As the veteran art writer for The New Yorker, Calvin Tomkins is one of the pioneers of the magazine’s famed profiles — long-form journalism at its best. Prominent among his subjects over the years have been many of the artists, architects and curators who were involved in creating the Menil Collection —including Dominique de Menil, whom Tomkins profiled in 1998, a few months after her death, in a glowing article titled “The Benefactor”, and the museum’s founding director Walter Hopps.
As part of this fall’s 25th anniversary celebrations, Calvin Tomkins will make an exceptional visit to Houston on October 17 to engage in a public conversation with Menil Director Josef Helfenstein. The event, which is free of charge, starts at 7 p.m. in the museum foyer. Seating is limited.
The conversation, titled Making a Museum, promises to shed light on Tomkins’s vivid and highly personal view of John and Dominique de Menil, as well as events in the art world since the Menil’s opening in 1987. The audience will also have the opportunity to ask questions of Mr. Tomkins and Mr. Helfenstein.
Over the years, Tomkins has given his readers a behind-the-scenes chronicle of the cultural life of their times, as seen through the personalities and achievements of people including Philip Johnson, John Cage, Merce Cunningham, Pontus Hultén, Renzo Piano, and Robert Rauschenberg − all of whom have been associated with the Menil Collection. In “A Touch for the Now,” his profile of Walter Hopps, Tomkins wrote of the newly opened Menil, “I can think of no other museum where the sheer pleasure of looking at works of art is so subtly and consistently enhanced by the setting.” In his profile of Dominique de Menil, Tomkins praised her for having given Houston “one of the greatest private art collections in the United States.”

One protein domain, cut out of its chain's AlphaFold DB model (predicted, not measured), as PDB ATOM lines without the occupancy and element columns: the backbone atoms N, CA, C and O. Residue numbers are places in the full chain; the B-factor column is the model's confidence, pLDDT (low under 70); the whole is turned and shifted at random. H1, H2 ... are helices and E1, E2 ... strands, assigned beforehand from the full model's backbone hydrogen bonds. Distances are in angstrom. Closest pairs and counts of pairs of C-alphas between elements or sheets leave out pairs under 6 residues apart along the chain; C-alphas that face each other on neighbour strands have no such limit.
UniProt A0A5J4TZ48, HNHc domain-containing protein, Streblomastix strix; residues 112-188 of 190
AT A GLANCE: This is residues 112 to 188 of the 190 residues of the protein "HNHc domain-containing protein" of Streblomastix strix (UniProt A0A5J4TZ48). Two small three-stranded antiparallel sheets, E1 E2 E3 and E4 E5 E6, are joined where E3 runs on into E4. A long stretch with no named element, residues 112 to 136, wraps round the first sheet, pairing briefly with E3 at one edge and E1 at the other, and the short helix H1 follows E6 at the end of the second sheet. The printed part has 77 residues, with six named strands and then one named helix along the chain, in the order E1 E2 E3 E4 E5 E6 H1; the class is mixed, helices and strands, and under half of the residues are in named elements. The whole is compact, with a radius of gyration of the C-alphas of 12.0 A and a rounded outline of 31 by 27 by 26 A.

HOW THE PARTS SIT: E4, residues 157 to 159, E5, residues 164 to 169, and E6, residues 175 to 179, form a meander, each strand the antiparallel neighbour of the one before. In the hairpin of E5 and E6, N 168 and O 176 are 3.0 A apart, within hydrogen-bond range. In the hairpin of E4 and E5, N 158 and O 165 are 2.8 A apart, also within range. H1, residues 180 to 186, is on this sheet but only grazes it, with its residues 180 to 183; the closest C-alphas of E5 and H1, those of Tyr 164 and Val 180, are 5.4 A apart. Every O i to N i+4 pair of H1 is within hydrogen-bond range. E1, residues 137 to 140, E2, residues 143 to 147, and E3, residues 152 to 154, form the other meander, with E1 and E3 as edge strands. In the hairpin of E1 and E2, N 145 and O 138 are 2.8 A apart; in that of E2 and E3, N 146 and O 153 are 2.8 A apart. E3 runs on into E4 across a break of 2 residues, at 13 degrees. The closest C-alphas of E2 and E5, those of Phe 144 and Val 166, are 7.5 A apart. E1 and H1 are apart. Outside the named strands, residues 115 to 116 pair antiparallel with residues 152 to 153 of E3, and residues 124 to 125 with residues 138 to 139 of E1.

Among Tomkins many books are Living Well Is the Best Revenge, his brilliant profile of George and Sarah Murphy. Other volumes Off the Wall, and Lives of the Artists, will be available in the Menil Bookstore.
Other silver-anniversary celebrations scheduled for the fall include a poetry reading organized by acclaimed poet Sasha West; a free concert of new music written and performed by composer Philip Glass; a Menil Contemporaries night, Bleu Electrique; and Celebration in Blue, the third Menil gala since the museum opened in 1987.
More information on all Menil anniversary events can be found online at www.menil.org.
About The Menil Collection
Considered one of the most important privately assembled collections of the twentieth century, the Menil Collection opened officially on June 4, 1987, and is celebrating its 25th anniversary this year. The Menil’s holdings, ranging from the prehistoric to art of the present day, are housed in a modern landmark designed by the renowned architect Renzo Piano. In the quarter-century since it opened to the public, the Menil has established an international reputation for presenting acclaimed exhibitions and producing many highly respected scholarly publications; pioneering partnerships with other cultural and education institutions across Houston, Texas and the United States; and conducting groundbreaking research into the conservation of modern and contemporary art. The Menil charges no admission fees.